01 Nov 2017 14:06 IST

Predators vs social media: the dawn of justice?

The sheer volume of revelations emerging from the #MeToo campaign points to the power of social media

In the few weeks since The New York Times published explosive revelations about sexual assault allegations against Harvey Weinstein (the famous Hollywood producer of such iconic movies as Shakespeare in Love, Gangs of New York, Master and Commander, Pulp Fiction and Good Will Hunting),Twitterverse outraged in unison. The hashtag #MeToo was born out of anger against the injustice women face at the hands of powerful men. It condemns sexual assault and one estimate had it that over 1.8 million #MeToo tweets or retweets had been sent in over 60 countries.

The movie-maker

So, who in the world is Weinstein? Along with his brother Bob, Harvey founded and ran the famous Weinstein Company and has made over 200 movies and TV shows during his long career in Hollywood. He was a serious fundraiser for liberal causes and heavily supported Democratic candidates for high office, including the Clintons and Obama. Today, these powerful politicians are quickly distancing themselves from all those awkward hugs and intimate dinners they participated in with Weinstein.

The Times reported on a dark side to his life that young women have known about for decades. Weinstein has been reported to be a serial harasser of women, of using his extraordinary power to offer roles to aspiring actresses in exchange for sexual favours — almost all of them forced.

The response

The #MeToo hashtag has been a response by tens of thousands of women around the globe, saying that they too have faced similar harassment from men, powerful and otherwise. Sexual harassment, assault and rape are the most sensitive, consequential, painful and difficult among human crimes. In almost every case, it involves one person’s word against another’s.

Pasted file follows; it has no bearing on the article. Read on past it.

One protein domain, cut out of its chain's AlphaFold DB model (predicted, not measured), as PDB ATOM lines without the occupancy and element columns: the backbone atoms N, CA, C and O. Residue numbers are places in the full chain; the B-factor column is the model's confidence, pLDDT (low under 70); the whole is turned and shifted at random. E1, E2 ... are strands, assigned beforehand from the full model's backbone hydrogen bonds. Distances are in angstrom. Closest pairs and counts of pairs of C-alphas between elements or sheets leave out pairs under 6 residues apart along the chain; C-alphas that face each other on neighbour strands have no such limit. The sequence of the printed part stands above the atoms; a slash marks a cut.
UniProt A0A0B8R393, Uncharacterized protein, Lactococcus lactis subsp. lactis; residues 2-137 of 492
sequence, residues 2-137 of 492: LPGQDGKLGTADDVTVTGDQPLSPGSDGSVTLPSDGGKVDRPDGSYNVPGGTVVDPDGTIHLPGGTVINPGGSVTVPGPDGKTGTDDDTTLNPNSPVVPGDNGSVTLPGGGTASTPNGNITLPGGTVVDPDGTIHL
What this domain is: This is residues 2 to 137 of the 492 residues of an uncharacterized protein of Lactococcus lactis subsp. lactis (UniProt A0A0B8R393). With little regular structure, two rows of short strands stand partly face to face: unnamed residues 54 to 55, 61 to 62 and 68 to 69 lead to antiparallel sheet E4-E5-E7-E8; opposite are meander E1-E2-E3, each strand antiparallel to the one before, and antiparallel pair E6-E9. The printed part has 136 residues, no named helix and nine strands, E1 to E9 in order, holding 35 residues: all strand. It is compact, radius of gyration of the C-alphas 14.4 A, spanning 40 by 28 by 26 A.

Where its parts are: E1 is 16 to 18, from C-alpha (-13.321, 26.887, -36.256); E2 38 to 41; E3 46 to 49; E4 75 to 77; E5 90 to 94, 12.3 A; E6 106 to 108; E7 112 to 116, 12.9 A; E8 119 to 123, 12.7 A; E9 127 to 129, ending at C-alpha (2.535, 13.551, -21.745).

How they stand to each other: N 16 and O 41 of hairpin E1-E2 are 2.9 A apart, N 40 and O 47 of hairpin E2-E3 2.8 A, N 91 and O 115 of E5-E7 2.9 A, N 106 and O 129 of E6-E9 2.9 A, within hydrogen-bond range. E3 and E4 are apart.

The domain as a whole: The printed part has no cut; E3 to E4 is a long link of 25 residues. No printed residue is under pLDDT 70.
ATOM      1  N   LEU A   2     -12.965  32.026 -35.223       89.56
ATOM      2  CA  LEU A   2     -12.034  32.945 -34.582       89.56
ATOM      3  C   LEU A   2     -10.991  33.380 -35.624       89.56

Given that humans have lived within largely patriarchal societies for thousands of years, the power of men over women has been unsurpassed. It is therefore unsurprising that women have been harassed to give in.

Feminist movements since the 1960s have sought to elevate the status of women but, even after six decades of effort, there’s still a huge abyss between the position, compensation and rights men and women enjoy. This is why women around the world generally earn less than men for the same work; this is why there are fewer women in positions of power, whether in public service or in private enterprise.

A young actor wants her artistic talents to be discovered and promoted on their merit in the dog-eat-dog, highly competitive environment of the movie industry. Anyone who calls out a predatory move by a Weinstein-like individual risks being laughed off. Or worse, a phone call from such a person to his fellow producers (mostly men) could nip the young person’s career in the bud.

In the meantime — and this is the truly sad part — dozens of other aspiring young women may be willing to give in to the predatory moves, realising, and internalising, that doing so is the cost of ascension to stardom.